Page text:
New book returns disabled narratives to history

A book co-edited by University of Manitoba associate professor Nancy Hansen was recently released in paperback. Titled The Routledge History of Disability, the book discusses the ways disabilities and people with disabilities have been represented and treated across the world from the age of antiquity up to the modern day.

Hansen, who is also the director of the U of M’s master’s program in disability studies, said the book is an exciting opportunity to create a more diverse understanding of disability.

“So often in disability history and disability issues, there seems to be a North American, western European approach to everything,” she said.

“But myself and the other editors, we try to get a more global perspective on the whole disability history phenomenon, and culturally too, I think was really important — there are different cultural perspectives with regard to disability.”

Two of the book’s three editors have disabilities, and all three editors of another of Hansen’s recent projects, Untold Stories: A Canadian Disability History Reader, are disabled.

“It’s exciting that disabled people are having more of a say in the perspective of how disability is presented, to provide a broader, wider, more complete context of lived experience with disability,” Hansen said.

“We’re putting disability back into the historical landscape.”

One billion people worldwide experience some form of disability. In Canada, 13.7 per cent of the population lives with a disability and one in 10 working-age Canadians is disabled. As “the world’s largest minority,” Hansen said, allowing disabled voices to take their place in expressing their own history has an important effect similar to that of supporting any other minority.

“I think that it’s important to recognize that the level of disadvantage experienced by many people with disability, by many disabled people, has historical roots,” Hansen said.

“It’s not simply as a result of disability. There has been a sort of historical displacement or historical erasure of disability for a long time, and our understanding of disability right now is based on the last 150 years […] Even though it’s been present, the value of the presence of disability has not always been recognized.”

The U of M’s master’s in disability studies features a course in disability history, which Hansen says is constantly evolving. From year to year, it covers time periods ranging from disability in ancient history to how the COVID-19 pandemic is affecting disabled populations, as well as topics like Indigenous perspectives on disability and physician-assisted suicide.

“We cover right from the earliest times to the present day and look at connections and intersections with other parts of history that we may think we know, but really putting disability back into the picture again,” Hansen said.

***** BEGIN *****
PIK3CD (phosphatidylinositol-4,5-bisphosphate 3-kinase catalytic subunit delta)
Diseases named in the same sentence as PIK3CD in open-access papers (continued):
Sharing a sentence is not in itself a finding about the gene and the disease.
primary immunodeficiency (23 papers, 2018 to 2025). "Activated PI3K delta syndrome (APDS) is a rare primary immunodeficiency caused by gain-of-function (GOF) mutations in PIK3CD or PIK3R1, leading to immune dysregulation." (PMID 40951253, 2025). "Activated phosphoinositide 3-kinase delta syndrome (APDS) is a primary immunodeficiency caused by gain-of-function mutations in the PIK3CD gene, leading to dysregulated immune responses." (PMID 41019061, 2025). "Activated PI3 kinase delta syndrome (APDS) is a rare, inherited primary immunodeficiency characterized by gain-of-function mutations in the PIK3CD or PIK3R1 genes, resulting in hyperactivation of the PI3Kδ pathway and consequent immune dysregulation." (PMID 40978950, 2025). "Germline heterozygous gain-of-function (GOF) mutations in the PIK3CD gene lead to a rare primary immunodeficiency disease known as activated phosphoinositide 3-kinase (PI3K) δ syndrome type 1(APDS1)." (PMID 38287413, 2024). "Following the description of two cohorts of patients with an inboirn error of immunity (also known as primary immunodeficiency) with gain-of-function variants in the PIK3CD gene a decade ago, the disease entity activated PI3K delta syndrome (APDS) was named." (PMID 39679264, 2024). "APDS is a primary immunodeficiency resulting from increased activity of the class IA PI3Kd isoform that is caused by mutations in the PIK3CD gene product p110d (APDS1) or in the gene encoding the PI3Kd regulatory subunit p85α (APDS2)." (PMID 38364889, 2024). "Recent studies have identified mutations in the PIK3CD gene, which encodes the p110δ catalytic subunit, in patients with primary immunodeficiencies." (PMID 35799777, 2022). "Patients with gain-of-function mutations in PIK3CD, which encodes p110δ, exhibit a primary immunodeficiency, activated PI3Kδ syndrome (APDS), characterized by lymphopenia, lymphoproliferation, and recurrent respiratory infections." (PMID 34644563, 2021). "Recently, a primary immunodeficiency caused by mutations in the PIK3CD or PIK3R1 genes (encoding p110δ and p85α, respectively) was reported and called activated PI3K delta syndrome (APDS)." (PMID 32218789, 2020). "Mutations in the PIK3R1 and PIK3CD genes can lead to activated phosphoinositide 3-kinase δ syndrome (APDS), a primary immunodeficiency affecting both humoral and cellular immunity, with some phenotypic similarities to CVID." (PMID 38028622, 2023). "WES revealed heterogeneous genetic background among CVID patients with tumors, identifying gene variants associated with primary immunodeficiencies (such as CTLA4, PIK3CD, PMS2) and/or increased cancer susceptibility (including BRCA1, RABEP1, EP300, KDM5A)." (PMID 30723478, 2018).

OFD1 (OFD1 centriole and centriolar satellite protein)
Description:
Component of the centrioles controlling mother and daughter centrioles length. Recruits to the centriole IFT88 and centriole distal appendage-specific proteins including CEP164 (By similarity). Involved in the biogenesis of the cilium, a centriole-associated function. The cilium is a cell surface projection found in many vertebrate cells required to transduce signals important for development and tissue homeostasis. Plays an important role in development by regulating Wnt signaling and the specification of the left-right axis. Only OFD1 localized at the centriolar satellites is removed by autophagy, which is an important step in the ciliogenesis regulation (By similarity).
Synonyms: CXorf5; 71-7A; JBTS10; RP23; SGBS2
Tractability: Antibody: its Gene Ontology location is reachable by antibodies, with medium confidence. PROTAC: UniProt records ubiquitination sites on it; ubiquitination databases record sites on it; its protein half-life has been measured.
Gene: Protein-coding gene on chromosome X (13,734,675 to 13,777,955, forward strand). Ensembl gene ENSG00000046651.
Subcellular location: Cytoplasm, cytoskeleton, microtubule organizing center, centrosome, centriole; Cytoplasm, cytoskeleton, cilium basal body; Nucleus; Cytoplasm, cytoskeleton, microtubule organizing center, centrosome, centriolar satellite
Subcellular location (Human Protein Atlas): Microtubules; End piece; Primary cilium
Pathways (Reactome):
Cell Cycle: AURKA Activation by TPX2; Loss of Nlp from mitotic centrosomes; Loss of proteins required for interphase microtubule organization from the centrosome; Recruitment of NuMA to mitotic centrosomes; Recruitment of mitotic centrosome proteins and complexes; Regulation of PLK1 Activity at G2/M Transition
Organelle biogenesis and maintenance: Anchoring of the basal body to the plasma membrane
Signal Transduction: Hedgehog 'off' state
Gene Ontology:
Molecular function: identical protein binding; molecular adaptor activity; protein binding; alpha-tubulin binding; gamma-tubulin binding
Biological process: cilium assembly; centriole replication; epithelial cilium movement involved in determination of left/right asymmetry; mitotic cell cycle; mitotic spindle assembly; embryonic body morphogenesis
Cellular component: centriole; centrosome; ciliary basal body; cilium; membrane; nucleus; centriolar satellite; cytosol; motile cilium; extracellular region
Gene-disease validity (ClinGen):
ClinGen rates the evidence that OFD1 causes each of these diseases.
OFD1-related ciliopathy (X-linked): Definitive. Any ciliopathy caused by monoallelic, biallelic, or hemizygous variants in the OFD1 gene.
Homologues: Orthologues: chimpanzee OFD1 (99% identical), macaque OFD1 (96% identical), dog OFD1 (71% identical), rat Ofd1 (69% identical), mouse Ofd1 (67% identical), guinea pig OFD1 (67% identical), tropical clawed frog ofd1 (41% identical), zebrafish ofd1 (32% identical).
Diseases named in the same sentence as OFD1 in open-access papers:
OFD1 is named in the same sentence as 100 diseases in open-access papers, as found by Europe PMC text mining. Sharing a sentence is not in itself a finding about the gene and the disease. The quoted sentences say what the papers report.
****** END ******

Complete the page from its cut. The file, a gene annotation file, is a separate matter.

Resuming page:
“Many of the historical figures that we recognize have some form of disability, but that element of their biography is often removed, I think, in a way that a lot of traditional historians have kind of left that disability element out because it appears they think that touching on the disability somehow detracts from the significance of what these people have accomplished.”

Despite considerable recent work in the field, Hansen’s specialty is not actually history, but rather human geography, or the study of how humans interact with their environment and each other in specific areas and places. Hansen explained the field acts as a useful framework to understand what disability means in various contexts.

“Regardless of what type of disability or impairment that an individual has, space, place and time always factors in because we’re always working within a non-disabled time frame, there’s a certain expectation of the way things are done, or the manner in which things are done, or the time it takes to do something,” she said.

“So, looking at space, place and time enables one to put a magnifying glass on to what’s actually happening here.”

Above all, however, Hansen’s passion is creating space for disability to be acknowledged and supported in all academic fields and all areas of life.

“Nobody is just one thing,” Hansen said.

“We’ve got to get beyond siloing stuff and recognize that disability is intertwined with a whole lot of other elements, right, and marginalization can occur on various levels at the same time, and inclusion can happen on various levels at the same time.

“So, I think it’s really important [that] what disability studies does is expect disability, because whether or not it’s recognized, it’s present.”